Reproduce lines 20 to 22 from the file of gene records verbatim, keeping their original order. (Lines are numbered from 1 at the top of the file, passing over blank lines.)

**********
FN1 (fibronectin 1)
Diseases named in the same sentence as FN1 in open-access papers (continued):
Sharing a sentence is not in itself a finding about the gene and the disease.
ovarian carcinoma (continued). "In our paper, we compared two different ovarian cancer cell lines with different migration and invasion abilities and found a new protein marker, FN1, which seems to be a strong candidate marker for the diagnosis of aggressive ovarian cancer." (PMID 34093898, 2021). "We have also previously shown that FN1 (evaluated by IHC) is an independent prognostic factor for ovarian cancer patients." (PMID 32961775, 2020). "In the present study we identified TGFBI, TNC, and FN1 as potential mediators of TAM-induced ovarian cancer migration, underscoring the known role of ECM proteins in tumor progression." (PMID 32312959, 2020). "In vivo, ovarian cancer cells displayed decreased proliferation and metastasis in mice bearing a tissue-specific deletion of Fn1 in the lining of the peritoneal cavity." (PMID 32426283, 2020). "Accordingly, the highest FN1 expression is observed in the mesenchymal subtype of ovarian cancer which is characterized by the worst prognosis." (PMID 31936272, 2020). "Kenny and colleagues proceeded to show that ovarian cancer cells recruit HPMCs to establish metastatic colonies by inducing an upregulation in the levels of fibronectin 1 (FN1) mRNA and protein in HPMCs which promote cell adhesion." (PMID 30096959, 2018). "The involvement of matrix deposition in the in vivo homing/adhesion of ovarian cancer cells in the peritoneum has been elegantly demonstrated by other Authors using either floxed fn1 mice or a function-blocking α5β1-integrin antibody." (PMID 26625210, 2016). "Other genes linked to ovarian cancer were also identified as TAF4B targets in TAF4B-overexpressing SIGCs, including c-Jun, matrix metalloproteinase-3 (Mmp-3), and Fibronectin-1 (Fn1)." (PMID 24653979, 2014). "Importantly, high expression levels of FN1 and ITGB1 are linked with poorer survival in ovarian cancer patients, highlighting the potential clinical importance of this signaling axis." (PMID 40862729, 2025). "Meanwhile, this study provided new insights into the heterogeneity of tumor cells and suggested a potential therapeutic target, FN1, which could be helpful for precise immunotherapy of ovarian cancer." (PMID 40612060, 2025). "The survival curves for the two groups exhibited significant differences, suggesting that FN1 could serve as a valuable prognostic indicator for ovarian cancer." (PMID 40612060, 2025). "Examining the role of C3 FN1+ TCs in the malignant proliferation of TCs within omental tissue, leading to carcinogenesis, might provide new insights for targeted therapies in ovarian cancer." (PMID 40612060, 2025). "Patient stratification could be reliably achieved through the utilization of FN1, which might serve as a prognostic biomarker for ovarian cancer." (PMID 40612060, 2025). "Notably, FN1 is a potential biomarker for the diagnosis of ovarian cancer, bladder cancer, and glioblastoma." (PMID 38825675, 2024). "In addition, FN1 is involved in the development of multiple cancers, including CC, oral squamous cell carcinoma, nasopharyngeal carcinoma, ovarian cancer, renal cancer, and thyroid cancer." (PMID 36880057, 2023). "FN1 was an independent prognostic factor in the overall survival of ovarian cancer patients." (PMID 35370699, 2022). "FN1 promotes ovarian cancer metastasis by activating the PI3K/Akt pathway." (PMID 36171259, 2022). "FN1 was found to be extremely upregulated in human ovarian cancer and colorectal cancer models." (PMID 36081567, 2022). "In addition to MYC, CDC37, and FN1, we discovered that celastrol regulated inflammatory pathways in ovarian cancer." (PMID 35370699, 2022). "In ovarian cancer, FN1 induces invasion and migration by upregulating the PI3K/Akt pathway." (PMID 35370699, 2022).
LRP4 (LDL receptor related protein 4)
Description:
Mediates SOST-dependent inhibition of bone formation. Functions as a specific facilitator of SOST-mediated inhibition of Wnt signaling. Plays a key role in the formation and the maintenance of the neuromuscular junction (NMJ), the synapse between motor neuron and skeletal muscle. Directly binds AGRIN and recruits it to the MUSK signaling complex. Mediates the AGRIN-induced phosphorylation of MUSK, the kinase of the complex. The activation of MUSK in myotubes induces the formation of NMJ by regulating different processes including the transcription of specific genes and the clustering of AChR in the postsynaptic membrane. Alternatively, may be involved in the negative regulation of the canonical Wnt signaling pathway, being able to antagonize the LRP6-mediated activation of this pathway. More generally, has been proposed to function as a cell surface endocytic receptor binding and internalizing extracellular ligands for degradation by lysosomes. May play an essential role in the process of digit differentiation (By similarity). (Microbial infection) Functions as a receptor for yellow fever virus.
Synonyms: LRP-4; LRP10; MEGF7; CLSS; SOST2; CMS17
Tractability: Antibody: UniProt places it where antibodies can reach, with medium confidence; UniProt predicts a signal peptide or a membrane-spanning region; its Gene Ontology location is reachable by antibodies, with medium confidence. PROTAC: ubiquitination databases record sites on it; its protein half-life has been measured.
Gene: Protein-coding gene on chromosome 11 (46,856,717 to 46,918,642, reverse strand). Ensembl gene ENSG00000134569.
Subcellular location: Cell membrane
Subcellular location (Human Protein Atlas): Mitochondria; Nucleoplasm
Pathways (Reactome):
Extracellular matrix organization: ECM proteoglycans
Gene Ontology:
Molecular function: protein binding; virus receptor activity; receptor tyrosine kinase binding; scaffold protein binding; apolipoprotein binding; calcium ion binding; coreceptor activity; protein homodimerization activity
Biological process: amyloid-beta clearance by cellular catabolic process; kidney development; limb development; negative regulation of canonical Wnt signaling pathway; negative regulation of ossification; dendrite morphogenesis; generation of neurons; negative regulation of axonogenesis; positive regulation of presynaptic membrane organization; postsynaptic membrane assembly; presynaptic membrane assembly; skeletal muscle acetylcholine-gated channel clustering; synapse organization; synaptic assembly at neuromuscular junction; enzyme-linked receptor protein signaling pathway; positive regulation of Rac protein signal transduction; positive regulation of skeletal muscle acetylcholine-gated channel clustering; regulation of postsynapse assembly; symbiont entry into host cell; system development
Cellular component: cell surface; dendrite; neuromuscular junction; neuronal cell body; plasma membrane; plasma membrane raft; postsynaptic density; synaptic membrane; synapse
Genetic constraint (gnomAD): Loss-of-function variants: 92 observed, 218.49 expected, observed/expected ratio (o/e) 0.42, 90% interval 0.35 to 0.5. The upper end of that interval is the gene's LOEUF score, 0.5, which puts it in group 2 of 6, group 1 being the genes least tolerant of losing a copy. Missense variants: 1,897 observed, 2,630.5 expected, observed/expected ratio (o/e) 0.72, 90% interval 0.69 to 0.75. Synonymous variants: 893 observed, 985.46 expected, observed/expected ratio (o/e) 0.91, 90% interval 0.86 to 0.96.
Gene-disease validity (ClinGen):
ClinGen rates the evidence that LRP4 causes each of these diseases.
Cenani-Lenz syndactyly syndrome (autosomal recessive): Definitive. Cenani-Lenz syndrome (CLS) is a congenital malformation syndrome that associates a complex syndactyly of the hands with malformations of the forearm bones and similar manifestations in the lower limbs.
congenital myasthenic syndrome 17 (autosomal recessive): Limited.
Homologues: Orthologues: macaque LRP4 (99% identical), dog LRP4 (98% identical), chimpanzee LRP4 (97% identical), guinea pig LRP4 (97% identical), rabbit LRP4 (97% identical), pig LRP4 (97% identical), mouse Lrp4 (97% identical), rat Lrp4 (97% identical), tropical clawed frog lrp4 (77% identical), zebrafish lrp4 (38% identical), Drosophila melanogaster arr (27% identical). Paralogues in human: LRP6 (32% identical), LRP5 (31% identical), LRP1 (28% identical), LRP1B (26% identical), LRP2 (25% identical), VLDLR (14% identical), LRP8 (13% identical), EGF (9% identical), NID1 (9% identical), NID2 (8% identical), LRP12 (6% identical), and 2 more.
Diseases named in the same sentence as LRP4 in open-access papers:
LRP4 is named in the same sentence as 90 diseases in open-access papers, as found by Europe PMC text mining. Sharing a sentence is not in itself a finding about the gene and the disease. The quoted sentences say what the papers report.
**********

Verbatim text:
Gene-disease validity (ClinGen):
ClinGen rates the evidence that LRP4 causes each of these diseases.
Cenani-Lenz syndactyly syndrome (autosomal recessive): Definitive. Cenani-Lenz syndrome (CLS) is a congenital malformation syndrome that associates a complex syndactyly of the hands with malformations of the forearm bones and similar manifestations in the lower limbs.